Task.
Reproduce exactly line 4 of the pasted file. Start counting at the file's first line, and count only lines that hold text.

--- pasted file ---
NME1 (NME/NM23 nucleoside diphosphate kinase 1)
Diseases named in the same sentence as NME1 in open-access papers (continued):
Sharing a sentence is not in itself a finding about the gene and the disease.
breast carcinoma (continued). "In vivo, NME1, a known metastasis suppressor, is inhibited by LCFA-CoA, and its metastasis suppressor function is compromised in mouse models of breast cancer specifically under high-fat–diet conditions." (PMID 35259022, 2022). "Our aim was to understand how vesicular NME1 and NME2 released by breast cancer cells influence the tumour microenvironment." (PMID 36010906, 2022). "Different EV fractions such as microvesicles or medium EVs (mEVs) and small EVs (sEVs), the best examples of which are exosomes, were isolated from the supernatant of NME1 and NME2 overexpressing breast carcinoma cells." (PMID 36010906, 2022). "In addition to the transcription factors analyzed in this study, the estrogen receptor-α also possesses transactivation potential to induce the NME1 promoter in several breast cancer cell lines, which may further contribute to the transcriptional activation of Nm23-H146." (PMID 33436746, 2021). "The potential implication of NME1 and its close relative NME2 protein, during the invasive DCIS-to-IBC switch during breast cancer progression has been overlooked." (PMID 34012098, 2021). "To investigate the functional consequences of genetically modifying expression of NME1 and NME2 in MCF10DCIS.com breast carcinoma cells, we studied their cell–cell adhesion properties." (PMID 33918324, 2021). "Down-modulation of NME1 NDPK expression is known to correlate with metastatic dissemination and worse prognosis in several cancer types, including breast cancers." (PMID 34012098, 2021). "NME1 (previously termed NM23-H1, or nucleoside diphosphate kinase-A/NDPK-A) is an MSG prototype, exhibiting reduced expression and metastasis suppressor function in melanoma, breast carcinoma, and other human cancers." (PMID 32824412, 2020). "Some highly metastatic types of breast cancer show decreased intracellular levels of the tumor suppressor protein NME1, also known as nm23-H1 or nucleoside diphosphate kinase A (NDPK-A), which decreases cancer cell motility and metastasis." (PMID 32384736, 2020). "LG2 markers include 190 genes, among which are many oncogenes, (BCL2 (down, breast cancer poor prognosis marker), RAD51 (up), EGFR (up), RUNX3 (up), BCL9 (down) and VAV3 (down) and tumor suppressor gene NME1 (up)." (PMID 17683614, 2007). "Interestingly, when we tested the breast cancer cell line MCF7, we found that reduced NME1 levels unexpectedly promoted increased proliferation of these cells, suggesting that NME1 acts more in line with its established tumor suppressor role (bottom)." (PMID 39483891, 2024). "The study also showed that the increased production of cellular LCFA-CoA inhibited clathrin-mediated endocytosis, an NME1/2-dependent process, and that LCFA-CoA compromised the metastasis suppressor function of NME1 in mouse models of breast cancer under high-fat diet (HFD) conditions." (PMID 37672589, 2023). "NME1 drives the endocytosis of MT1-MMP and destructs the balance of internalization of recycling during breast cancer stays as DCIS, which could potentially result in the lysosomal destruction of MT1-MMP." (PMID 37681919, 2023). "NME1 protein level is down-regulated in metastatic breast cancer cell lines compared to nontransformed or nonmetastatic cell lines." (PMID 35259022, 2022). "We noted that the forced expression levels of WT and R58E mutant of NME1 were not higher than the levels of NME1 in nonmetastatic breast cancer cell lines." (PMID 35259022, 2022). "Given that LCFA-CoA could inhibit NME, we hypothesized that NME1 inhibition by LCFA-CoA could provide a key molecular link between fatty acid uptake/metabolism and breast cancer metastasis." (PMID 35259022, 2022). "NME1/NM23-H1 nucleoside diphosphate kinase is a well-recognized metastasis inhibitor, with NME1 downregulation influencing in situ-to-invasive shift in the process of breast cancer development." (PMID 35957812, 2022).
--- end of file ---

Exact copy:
breast carcinoma (continued). "In vivo, NME1, a known metastasis suppressor, is inhibited by LCFA-CoA, and its metastasis suppressor function is compromised in mouse models of breast cancer specifically under high-fat–diet conditions." (PMID 35259022, 2022). "Our aim was to understand how vesicular NME1 and NME2 released by breast cancer cells influence the tumour microenvironment." (PMID 36010906, 2022). "Different EV fractions such as microvesicles or medium EVs (mEVs) and small EVs (sEVs), the best examples of which are exosomes, were isolated from the supernatant of NME1 and NME2 overexpressing breast carcinoma cells." (PMID 36010906, 2022). "In addition to the transcription factors analyzed in this study, the estrogen receptor-α also possesses transactivation potential to induce the NME1 promoter in several breast cancer cell lines, which may further contribute to the transcriptional activation of Nm23-H146." (PMID 33436746, 2021). "The potential implication of NME1 and its close relative NME2 protein, during the invasive DCIS-to-IBC switch during breast cancer progression has been overlooked." (PMID 34012098, 2021). "To investigate the functional consequences of genetically modifying expression of NME1 and NME2 in MCF10DCIS.com breast carcinoma cells, we studied their cell–cell adhesion properties." (PMID 33918324, 2021). "Down-modulation of NME1 NDPK expression is known to correlate with metastatic dissemination and worse prognosis in several cancer types, including breast cancers." (PMID 34012098, 2021). "NME1 (previously termed NM23-H1, or nucleoside diphosphate kinase-A/NDPK-A) is an MSG prototype, exhibiting reduced expression and metastasis suppressor function in melanoma, breast carcinoma, and other human cancers." (PMID 32824412, 2020). "Some highly metastatic types of breast cancer show decreased intracellular levels of the tumor suppressor protein NME1, also known as nm23-H1 or nucleoside diphosphate kinase A (NDPK-A), which decreases cancer cell motility and metastasis." (PMID 32384736, 2020). "LG2 markers include 190 genes, among which are many oncogenes, (BCL2 (down, breast cancer poor prognosis marker), RAD51 (up), EGFR (up), RUNX3 (up), BCL9 (down) and VAV3 (down) and tumor suppressor gene NME1 (up)." (PMID 17683614, 2007). "Interestingly, when we tested the breast cancer cell line MCF7, we found that reduced NME1 levels unexpectedly promoted increased proliferation of these cells, suggesting that NME1 acts more in line with its established tumor suppressor role (bottom)." (PMID 39483891, 2024). "The study also showed that the increased production of cellular LCFA-CoA inhibited clathrin-mediated endocytosis, an NME1/2-dependent process, and that LCFA-CoA compromised the metastasis suppressor function of NME1 in mouse models of breast cancer under high-fat diet (HFD) conditions." (PMID 37672589, 2023). "NME1 drives the endocytosis of MT1-MMP and destructs the balance of internalization of recycling during breast cancer stays as DCIS, which could potentially result in the lysosomal destruction of MT1-MMP." (PMID 37681919, 2023). "NME1 protein level is down-regulated in metastatic breast cancer cell lines compared to nontransformed or nonmetastatic cell lines." (PMID 35259022, 2022). "We noted that the forced expression levels of WT and R58E mutant of NME1 were not higher than the levels of NME1 in nonmetastatic breast cancer cell lines." (PMID 35259022, 2022). "Given that LCFA-CoA could inhibit NME, we hypothesized that NME1 inhibition by LCFA-CoA could provide a key molecular link between fatty acid uptake/metabolism and breast cancer metastasis." (PMID 35259022, 2022). "NME1/NM23-H1 nucleoside diphosphate kinase is a well-recognized metastasis inhibitor, with NME1 downregulation influencing in situ-to-invasive shift in the process of breast cancer development." (PMID 35957812, 2022).